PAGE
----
Focus

Monitoring and maintaining chronic disease requires constant vigilance from the patient…

It has been shown that guided self-care can produce remarkably improved outcomes for these types of patients. Traditional face-to-face methods for delivering guided self-care face a number of limitations:

  • The radius of care for a particular clinician is limited to the range that is convenient for patients to travel.
  • Patients with chronic disease may find traveling any distance to be burdensome.
  • Overseeing the individualized care plans of multiple patients is a time consuming endeavor without the proper tools.

iMHere seeks to overcome these limitations by providing clinicians with a system to remotely deliver and efficiently monitor customized self-care plans to patients, and providing patients with reminders to follow those plans.

 

IMHERE FOR INDIVIDUALS WITH SPINA BIFIDA

The medical complexity of spina bifida (SB) results in equally complex self-care regimes that many SB patients struggle to effectively manage and maintain. Lack of consistent execution of self-care routines and health care recommendations often results in the development of secondary conditions, impacting morbidity and mortality in this population. The clinical needs and functional abilities of the SB population were integrated into iMHere application. Results for the first six months of the clinical study are shared comparing self-management outcomes for the intervention group using the iMHere system, versus the control group receiving traditional care through the UPMC Adult SB clinic. Significance was found in looking at time x group (p = .006). In particular, improvements in self-management skills as assessed by the AMIS-II were noted in the intervention-group-participants from three months to six months. A moderate effect size of 0.46 was found in the association of group and time as calculated with change scores. Limitations of the clinical study are discussed at length as well as potential future research opportunities, including expanding usage of the iMHere system to other populations with chronic conditions and application of the intervention during the transition years (14-21 years).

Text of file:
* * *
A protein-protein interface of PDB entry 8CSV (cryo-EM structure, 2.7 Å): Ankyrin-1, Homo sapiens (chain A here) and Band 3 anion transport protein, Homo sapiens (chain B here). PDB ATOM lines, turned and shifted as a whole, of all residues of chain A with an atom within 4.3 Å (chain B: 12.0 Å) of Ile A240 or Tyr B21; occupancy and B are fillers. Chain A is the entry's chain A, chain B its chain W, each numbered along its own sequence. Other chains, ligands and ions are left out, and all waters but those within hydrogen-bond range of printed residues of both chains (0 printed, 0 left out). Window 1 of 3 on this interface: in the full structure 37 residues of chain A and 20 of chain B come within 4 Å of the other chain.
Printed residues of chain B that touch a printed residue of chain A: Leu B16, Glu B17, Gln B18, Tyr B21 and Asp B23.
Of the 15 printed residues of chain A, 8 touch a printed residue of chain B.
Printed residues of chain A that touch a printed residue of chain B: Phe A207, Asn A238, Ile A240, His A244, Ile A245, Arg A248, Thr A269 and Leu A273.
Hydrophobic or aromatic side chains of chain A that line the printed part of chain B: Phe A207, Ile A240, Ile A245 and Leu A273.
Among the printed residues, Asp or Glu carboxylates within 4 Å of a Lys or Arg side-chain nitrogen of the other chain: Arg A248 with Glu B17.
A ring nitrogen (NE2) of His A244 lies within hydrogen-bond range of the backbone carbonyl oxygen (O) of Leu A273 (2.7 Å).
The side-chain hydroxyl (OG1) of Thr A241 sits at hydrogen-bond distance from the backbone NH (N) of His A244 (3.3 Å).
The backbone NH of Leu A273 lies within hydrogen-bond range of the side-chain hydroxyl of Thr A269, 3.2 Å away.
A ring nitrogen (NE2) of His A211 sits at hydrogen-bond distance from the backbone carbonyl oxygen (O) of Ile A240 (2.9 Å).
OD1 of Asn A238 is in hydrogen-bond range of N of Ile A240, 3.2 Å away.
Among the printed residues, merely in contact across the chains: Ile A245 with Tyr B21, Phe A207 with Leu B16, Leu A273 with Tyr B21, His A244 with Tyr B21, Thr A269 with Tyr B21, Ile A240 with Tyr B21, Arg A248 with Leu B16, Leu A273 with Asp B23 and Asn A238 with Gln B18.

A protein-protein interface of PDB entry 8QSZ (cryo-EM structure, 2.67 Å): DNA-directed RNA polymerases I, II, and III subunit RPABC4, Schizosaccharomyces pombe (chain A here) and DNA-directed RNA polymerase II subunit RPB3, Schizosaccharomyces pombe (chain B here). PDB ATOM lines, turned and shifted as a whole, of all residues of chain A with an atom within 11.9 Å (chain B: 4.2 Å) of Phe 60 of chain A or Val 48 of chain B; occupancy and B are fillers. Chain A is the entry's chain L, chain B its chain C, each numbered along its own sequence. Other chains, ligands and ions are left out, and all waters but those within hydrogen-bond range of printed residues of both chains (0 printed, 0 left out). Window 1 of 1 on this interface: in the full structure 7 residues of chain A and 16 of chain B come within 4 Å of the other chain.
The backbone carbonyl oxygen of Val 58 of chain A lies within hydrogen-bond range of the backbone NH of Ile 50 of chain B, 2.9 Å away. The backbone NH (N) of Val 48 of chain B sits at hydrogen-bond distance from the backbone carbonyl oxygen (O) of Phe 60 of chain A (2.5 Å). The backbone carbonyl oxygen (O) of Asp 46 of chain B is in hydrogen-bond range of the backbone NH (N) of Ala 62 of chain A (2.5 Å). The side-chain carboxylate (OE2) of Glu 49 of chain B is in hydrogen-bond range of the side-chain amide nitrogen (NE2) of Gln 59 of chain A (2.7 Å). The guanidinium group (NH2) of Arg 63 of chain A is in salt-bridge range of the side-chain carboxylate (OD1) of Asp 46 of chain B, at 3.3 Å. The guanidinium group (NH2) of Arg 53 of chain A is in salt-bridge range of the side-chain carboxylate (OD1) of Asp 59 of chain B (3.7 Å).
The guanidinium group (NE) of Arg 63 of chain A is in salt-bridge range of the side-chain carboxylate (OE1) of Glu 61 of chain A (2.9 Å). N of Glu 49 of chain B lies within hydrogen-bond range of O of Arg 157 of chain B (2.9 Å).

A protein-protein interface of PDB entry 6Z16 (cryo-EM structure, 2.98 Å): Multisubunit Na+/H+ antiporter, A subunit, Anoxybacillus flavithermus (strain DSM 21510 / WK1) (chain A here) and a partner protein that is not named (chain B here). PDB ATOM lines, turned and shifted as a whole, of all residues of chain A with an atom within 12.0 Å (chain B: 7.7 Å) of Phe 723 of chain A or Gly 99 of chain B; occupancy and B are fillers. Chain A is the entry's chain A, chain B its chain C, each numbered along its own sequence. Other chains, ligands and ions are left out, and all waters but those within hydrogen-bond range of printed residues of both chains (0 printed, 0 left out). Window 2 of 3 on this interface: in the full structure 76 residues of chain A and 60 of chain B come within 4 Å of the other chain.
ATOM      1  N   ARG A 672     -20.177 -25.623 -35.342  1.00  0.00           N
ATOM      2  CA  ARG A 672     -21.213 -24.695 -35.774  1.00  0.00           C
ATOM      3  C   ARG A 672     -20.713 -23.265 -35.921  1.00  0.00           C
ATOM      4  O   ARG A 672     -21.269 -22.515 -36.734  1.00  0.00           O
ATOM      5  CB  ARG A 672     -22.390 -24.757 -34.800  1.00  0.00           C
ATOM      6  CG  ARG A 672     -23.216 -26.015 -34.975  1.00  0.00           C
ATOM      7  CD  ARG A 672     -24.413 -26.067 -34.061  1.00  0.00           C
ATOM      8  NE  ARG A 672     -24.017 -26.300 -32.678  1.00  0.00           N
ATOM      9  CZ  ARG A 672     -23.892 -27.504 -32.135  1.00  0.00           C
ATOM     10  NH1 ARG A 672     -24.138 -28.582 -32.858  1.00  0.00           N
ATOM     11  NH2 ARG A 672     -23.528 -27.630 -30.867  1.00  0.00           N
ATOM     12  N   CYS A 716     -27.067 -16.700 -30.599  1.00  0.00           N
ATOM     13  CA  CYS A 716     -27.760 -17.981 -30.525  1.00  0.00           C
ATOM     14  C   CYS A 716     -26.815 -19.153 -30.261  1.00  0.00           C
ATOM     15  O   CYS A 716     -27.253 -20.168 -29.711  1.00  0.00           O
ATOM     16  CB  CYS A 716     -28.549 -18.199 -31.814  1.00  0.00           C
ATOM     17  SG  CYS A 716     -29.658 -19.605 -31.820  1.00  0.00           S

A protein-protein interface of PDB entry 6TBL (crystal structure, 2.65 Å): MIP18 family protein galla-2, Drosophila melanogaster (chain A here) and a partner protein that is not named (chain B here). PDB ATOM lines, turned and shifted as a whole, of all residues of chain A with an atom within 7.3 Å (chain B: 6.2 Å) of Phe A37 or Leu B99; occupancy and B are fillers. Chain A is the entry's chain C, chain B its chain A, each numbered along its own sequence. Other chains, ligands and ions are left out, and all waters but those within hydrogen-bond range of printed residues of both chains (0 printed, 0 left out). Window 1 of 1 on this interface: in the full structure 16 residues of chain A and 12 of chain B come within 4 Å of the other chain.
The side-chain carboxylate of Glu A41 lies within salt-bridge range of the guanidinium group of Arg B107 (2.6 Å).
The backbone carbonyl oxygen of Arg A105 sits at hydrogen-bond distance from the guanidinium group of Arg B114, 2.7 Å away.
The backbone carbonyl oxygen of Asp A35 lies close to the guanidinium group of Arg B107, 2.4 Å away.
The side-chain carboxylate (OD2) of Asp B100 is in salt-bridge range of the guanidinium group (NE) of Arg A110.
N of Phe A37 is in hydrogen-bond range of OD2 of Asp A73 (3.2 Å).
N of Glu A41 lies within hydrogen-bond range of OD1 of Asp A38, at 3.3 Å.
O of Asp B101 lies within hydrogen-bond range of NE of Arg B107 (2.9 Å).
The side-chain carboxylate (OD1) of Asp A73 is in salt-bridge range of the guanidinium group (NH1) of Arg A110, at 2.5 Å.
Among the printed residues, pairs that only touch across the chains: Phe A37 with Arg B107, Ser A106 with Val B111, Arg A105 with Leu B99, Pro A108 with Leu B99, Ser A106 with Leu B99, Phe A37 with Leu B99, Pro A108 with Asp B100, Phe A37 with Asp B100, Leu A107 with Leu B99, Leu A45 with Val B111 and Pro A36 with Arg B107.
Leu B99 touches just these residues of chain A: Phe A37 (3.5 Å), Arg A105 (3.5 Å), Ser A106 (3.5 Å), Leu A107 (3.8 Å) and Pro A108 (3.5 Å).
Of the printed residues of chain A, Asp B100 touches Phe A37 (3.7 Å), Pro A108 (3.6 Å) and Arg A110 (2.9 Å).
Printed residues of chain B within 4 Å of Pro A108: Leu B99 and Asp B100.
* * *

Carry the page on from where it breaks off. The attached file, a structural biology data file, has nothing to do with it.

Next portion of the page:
This project was funded in part by the National Institute of Health (NIH) grant #1R21HD071810-01A1, by National Institute on Disability and Rehabilitation Research (NIDRR)’s RERC on Telerehabilitation (project #H133E040012, project #H133E980025), and by Verizon Foundation.

 

IMHERE FOR INDIVIDUALS WITH SPINAL CORD INJURY

Individuals with spinal cord injury (SCI) often require complex self-management routines to manage a neurogenic bowel and bladder, skin integrity, and general health and wellness. Tasks such as self-catheterization, bowel regimens, skin checks, and routine administration of medications require consistent execution to prevent complications. Early detection and treatment of problems such as urinary tract infections (UTIs) or wounds can prevent serious complications, such as osteomyelitis and sepsis, which can result in hospitalization, death, and expensive medical care.

iMHere—equipped with a suite of five modules geared to address neurogenic bowel, neurogenic bladder, skin integrity, medication management, and mood—is used in this study. People with complex care regimens can use iMHere to remind themselves to carry out bowel/bladder routines or take medications, report success with their activities or new problems (e.g. new wound, UTI symptoms, etc.), and track symptoms of depression. A clinician can view a dashboard that organizes data from a cohort of users on a computer or mobile device. The system alerts the clinician monitoring the dashboard in real time, allowing him/her to quickly triage patients and intervene when necessary.

 

OUTLOOK

We are now carrying out a randomized clinical trial in young adults with SB. In just six months we have already found improved self-management skill scores (measured by the Adolescent Self Management and Independence Scale II) in those who used the system compared to the control group. The clinical trial is still ongoing, but given these promising results, further investigation into the application of this technology for those with other conditions and needs is warranted. Individuals with SCI are high priority since they have similar medical issues and adverse outcomes from these issues, but the cases of higher-level motor impairment may have different needs when it comes to accessibility of mobile phones.